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DEEP INFILTRATING ENDOMETRIOSIS: UNDERSTANDING AND MANAGING A COMPLEX CONDITION

DEEP INFILTRATING ENDOMETRIOSIS: UNDERSTANDING AND MANAGING A COMPLEX CONDITION

Deep Infiltrating Endometriosis (DIE) represents one of the most complex and challenging forms of endometriosis.

Endometriosis is a chronic gynecological condition affecting women during their reproductive years. It is marked by the growth of tissue similar to the endometrium—the lining of the uterus—outside the uterine cavity.

It responds to hormonal changes in the menstrual cycle the same as the lining of the uterus does: every month, the tissue builds up, then breaks down and sheds. However, unlike the endometrial tissue that exits the body during menstruation, the blood and tissue shed from endometrial growths have no way to leave the body. This can cause inflammation, pain, and the formation of scar tissue.

Deep Infiltrating Endometriosis (DIE)

DIE, also termed Deeply Infiltrative Endometriosis or Deep Endometriosis, is a particularly severe form of endometriosis where the endometrial-like tissue penetrates deeply (more than 5 mm) into the peritoneal cavity, affecting the pelvic organs and, in some cases, the bowel, bladder, and ureters.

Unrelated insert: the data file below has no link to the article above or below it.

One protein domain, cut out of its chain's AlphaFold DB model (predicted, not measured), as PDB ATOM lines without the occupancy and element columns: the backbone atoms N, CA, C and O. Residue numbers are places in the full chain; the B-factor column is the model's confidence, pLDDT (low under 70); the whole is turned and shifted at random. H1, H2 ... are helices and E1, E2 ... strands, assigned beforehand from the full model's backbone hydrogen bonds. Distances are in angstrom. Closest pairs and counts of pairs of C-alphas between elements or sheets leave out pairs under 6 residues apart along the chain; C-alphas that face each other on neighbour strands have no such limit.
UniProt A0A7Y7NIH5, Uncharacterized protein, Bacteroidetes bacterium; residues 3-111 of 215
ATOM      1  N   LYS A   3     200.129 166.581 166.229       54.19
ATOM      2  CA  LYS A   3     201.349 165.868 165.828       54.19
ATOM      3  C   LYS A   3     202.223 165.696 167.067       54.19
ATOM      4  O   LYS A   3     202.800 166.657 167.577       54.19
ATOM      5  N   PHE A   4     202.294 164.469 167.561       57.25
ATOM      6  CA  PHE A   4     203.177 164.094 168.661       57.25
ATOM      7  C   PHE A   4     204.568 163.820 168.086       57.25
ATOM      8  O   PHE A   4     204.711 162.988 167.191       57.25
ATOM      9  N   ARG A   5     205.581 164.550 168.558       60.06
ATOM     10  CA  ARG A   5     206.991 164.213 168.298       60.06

This invasive and aggressive nature of DIE, which distinguishes it from other forms of endometriosis, can lead to significant anatomical distortions and severe, chronic pain that is often resistant to conventional treatment methods.

Causes

The root causes of endometriosis, including DIE, remain largely unclear, complicating efforts to develop effective treatments and preventative strategies. However, research has found several potential contributing factors.

Genetics

Evidence suggests a hereditary component to endometriosis, with people who have a first-degree relative with the condition at higher risk.

Retrograde Menstruation

One of the most widely discussed theories is retrograde menstruation, which occurs when menstrual blood, instead of exiting the body, flows in reverse via the fallopian tubes into the pelvic cavity. This backward flow can carry endometrial cells, which then implant and grow on the pelvic organs.

Immune System Dysfunction

The immune system’s failure to detect and destroy ectopic endometrial tissue may allow the misplaced endometrial cells to survive and proliferate outside the uterus, potentially contributing to the development of endometriosis.

Environmental toxins

Exposure to certain environmental chemicals has been hypothesized to affect the development and progression of endometriosis, potentially through hormonal disruption.

Menstrual characteristics

Factors such as the length, flow, and regularity of menstrual cycles may also play a role, with shorter cycle lengths and heavier flow being associated with a higher risk of endometriosis.

Lifestyle factors

Some evidence suggests that diet, body mass index (BMI), and physical activity levels may influence the risk of developing endometriosis, though these relationships are complex and require further research.

Risk factors 

Recognizing the risk factors is crucial for early detection and effective management. While the exact causes of DIE are unclear, some possible risk factors include: